I was in my belly dancing class a couple of days ago and just before the session started a conversation on weight loss quickly spread throughout the whole group. There is a surprisingly wide variety of woman in that small collection of fifteen to twenty individuals. There are representatives from those in their 20’s through their 60’s, several people from different cultural backgrounds, and just about every shape that you can imagine a lady having is also present. I love the diversity!
At any rate, there was lots of discussion on the different ways in which to lose weight – fast versus slow, exercising as opposed to or in cooperation with changing the diet, and so forth. At one point, the very cute and well-proportioned instructor contributed her opinion that you just need to truly commit to successfully lose weight and that determination to stay on your program will ultimately be the number one tool to help you drop the pounds.
There was approximately half a second of palpable tension before one of the other students – a woman who has managed to slowly lose about fifty pounds and who is still working at losing at least another forty – voiced her disagreement. She was obviously offended that such a comment would be put forward by someone who hadn’t experienced all she had been through.
Our instructor quickly followed that up with a bit of a shocker by saying, “I’m five-foot-one and I use to weigh nearly one-eighty. I lost fifty pounds.”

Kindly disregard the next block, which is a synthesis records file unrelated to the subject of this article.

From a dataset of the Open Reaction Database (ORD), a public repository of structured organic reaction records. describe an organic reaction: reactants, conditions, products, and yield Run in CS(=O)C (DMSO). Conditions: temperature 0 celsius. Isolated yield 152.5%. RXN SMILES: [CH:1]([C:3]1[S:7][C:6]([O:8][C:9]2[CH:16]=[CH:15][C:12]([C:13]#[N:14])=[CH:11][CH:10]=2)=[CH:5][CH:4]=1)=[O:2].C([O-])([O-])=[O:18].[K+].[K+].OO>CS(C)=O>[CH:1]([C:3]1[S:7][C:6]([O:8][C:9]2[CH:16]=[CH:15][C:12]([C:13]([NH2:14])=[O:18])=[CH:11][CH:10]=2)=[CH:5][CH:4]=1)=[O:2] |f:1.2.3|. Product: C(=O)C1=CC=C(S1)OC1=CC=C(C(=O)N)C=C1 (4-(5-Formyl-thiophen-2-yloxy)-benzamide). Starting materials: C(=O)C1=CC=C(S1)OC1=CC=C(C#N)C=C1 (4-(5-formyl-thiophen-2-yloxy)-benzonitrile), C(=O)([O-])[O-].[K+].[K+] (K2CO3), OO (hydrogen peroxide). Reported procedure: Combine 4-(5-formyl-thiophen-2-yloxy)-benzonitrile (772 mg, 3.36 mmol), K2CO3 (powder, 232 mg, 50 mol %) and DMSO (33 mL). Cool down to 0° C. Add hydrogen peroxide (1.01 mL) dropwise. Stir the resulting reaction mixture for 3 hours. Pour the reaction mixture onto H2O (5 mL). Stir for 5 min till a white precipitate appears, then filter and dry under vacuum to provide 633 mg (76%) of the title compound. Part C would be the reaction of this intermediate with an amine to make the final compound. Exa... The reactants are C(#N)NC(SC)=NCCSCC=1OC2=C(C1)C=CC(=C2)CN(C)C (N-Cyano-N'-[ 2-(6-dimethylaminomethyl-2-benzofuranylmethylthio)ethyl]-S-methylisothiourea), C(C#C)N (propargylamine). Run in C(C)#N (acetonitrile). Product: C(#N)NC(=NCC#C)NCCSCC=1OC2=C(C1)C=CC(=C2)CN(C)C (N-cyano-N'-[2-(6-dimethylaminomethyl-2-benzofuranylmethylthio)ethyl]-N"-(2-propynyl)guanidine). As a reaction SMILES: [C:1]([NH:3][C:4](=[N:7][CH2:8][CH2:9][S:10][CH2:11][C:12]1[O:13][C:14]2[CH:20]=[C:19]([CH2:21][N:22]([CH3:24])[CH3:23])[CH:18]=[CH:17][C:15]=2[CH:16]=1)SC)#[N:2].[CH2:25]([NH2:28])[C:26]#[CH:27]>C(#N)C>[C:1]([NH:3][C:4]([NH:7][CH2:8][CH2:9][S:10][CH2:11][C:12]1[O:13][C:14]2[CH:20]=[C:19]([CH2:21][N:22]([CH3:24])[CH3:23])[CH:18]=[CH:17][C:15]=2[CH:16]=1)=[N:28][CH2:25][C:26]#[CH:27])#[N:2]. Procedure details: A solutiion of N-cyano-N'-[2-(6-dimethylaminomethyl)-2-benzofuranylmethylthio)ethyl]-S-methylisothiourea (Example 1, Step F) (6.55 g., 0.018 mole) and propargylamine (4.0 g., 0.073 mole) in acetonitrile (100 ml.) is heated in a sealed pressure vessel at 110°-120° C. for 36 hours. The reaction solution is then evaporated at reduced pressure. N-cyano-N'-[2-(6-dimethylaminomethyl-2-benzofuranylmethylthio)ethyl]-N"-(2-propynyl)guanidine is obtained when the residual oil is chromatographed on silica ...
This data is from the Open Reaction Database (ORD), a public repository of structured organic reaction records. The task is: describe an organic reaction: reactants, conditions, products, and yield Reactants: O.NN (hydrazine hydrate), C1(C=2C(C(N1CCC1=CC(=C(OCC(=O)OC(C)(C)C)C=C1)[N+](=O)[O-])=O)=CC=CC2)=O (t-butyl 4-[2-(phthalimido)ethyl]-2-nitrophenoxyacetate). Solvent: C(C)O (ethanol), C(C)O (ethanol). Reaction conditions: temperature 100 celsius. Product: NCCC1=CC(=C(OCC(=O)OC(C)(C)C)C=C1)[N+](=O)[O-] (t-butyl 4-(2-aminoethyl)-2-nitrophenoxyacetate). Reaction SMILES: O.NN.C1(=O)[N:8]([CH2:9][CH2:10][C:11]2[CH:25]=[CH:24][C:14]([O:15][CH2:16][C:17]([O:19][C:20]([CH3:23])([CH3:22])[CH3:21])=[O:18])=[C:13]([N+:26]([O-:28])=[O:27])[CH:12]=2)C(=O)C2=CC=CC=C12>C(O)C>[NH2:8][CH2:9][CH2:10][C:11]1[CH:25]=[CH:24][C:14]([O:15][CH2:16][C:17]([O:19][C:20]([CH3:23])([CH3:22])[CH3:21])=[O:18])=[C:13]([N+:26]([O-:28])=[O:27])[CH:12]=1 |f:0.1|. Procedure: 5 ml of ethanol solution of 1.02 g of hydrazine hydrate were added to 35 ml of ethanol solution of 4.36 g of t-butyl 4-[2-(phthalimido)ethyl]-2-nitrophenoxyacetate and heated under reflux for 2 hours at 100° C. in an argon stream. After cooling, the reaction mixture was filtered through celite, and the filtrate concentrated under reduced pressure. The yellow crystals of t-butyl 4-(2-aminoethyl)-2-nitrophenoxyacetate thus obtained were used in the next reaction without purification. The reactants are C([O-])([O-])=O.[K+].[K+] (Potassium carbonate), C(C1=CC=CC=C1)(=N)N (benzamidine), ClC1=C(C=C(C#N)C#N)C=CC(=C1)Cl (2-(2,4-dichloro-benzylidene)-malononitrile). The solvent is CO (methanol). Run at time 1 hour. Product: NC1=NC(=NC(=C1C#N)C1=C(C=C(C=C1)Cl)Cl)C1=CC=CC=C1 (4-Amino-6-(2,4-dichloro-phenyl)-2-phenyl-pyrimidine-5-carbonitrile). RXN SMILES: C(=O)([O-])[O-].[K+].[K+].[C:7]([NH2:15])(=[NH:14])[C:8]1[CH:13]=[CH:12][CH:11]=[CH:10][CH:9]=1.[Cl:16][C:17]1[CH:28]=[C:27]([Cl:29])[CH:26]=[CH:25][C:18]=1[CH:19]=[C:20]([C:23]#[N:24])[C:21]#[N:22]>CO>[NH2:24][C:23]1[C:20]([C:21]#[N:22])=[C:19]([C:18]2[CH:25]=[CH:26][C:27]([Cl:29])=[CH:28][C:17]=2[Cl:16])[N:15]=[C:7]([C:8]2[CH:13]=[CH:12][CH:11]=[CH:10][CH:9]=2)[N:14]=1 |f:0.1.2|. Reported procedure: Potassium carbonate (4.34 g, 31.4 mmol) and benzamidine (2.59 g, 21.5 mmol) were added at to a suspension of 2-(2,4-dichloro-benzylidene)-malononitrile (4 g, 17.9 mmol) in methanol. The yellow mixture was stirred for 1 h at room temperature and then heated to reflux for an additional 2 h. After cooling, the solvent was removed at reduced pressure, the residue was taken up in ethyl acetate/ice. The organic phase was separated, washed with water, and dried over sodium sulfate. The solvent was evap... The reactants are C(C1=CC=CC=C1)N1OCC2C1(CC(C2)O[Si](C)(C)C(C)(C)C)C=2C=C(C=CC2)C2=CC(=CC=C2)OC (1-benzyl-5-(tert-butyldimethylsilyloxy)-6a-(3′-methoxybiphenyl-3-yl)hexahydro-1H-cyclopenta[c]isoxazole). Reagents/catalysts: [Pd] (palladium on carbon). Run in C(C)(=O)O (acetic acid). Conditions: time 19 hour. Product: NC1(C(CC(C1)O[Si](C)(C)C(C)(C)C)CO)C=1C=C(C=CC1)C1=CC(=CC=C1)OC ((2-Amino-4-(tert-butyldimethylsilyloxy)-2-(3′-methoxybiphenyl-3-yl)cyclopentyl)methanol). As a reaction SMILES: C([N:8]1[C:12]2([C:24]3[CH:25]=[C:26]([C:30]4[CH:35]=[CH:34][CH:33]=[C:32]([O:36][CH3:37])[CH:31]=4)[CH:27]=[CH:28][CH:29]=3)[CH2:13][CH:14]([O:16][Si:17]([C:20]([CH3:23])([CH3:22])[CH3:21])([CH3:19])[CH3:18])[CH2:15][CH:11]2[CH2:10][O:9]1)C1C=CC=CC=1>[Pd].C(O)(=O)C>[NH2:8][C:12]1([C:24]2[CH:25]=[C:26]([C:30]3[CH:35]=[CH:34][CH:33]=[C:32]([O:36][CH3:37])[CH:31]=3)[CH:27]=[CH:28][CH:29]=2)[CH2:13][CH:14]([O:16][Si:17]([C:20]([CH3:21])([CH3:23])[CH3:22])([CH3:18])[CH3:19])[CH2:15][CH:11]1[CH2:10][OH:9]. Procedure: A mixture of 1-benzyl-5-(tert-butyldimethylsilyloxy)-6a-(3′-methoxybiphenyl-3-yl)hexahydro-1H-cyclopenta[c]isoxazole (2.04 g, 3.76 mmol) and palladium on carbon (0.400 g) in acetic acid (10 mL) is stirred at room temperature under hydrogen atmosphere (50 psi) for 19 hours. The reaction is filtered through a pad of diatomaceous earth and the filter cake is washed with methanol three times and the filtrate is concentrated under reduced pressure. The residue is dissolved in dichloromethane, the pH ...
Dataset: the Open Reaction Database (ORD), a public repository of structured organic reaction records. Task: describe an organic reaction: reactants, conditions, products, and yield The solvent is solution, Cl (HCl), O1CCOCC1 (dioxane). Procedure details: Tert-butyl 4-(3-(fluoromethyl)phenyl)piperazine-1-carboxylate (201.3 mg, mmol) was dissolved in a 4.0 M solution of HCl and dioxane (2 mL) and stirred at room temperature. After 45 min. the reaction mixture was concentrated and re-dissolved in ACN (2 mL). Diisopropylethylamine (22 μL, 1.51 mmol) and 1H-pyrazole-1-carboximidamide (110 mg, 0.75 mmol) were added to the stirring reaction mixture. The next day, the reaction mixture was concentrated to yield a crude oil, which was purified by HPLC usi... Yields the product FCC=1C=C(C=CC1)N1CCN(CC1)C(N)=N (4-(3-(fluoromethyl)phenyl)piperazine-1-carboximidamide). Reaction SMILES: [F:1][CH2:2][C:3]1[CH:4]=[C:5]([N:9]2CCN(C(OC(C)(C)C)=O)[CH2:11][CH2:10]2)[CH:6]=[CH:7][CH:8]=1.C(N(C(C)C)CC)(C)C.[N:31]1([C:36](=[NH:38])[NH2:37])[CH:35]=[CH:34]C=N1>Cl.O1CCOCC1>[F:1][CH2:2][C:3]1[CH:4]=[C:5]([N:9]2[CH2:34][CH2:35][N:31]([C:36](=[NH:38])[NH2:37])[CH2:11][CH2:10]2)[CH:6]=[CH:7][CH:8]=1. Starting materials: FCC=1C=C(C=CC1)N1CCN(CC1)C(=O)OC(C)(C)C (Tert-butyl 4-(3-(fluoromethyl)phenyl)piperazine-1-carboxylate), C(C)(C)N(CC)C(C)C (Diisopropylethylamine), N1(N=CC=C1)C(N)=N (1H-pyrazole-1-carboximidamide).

The point of me writing this isn’t to start a debate on the ‘right’ or ‘wrong’ ways to lose weight. Personally, I am of the opinion that it is the individual journey that makes it a success or not. The person who is going through the process is the most important factor regardless of whether their particular journey includes calorie counting, low fat options, copious amounts of weight training, simply walking, quick and large losses, slow and steady progress, the occasional gain, or any of the other myriad of things that can possibly come into play when talking about how to drop those extra pounds.
No, what I am delving into right now is the fact that every person in that studio had a serious change of perspective when the instructor revealed her history. Many had constructed assumptions simply because of what she looks like now, and some people gave consideration to her opinion based solely on what they saw in front of them at that moment. As soon as it was disclosed that she could relate to weight loss struggles on a personal level it seemed like her opinion suddenly held more bearing – that her experience as an obese individual granted her the recognition of a wider scope of wisdom on the topic from those participating in her class.
I am not sure what to think of that. I know that the few times I have mentioned to people I just met that I have lost a hundred pounds that they look me up and down in disbelief and exclaim, “Really!?” I, too, am reaching a point where half a lifetime of weight issues are now being erased from the view of the public. No longer are the majority of my scars visible. I do not carry the burden of obesity as heavy proof stretched across every inch of my body any more.
I wonder who will doubt my wisdom in the future simply because I fail to show outward signs of the battle I have long fought? I wonder whom I will question when they appear differently to my eyes than they may have if I simply looked, instead, with my heart?